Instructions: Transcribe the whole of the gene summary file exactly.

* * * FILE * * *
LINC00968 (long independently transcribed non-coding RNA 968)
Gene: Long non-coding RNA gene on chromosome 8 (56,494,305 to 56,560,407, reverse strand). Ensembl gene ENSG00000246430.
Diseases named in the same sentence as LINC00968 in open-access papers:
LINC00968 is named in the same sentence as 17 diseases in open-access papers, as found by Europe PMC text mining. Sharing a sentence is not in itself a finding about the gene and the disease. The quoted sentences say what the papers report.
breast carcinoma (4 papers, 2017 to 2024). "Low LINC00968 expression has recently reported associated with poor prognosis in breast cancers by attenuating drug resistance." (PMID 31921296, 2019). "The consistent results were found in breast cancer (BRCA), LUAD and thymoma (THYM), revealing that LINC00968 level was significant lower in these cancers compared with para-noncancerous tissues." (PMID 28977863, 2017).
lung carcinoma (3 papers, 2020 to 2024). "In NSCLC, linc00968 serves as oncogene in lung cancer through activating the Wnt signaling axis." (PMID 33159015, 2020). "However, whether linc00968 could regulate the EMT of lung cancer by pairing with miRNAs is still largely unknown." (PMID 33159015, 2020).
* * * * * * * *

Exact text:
LINC00968 (long independently transcribed non-coding RNA 968)
Gene: Long non-coding RNA gene on chromosome 8 (56,494,305 to 56,560,407, reverse strand). Ensembl gene ENSG00000246430.
Diseases named in the same sentence as LINC00968 in open-access papers:
LINC00968 is named in the same sentence as 17 diseases in open-access papers, as found by Europe PMC text mining. Sharing a sentence is not in itself a finding about the gene and the disease. The quoted sentences say what the papers report.
breast carcinoma (4 papers, 2017 to 2024). "Low LINC00968 expression has recently reported associated with poor prognosis in breast cancers by attenuating drug resistance." (PMID 31921296, 2019). "The consistent results were found in breast cancer (BRCA), LUAD and thymoma (THYM), revealing that LINC00968 level was significant lower in these cancers compared with para-noncancerous tissues." (PMID 28977863, 2017).
lung carcinoma (3 papers, 2020 to 2024). "In NSCLC, linc00968 serves as oncogene in lung cancer through activating the Wnt signaling axis." (PMID 33159015, 2020). "However, whether linc00968 could regulate the EMT of lung cancer by pairing with miRNAs is still largely unknown." (PMID 33159015, 2020).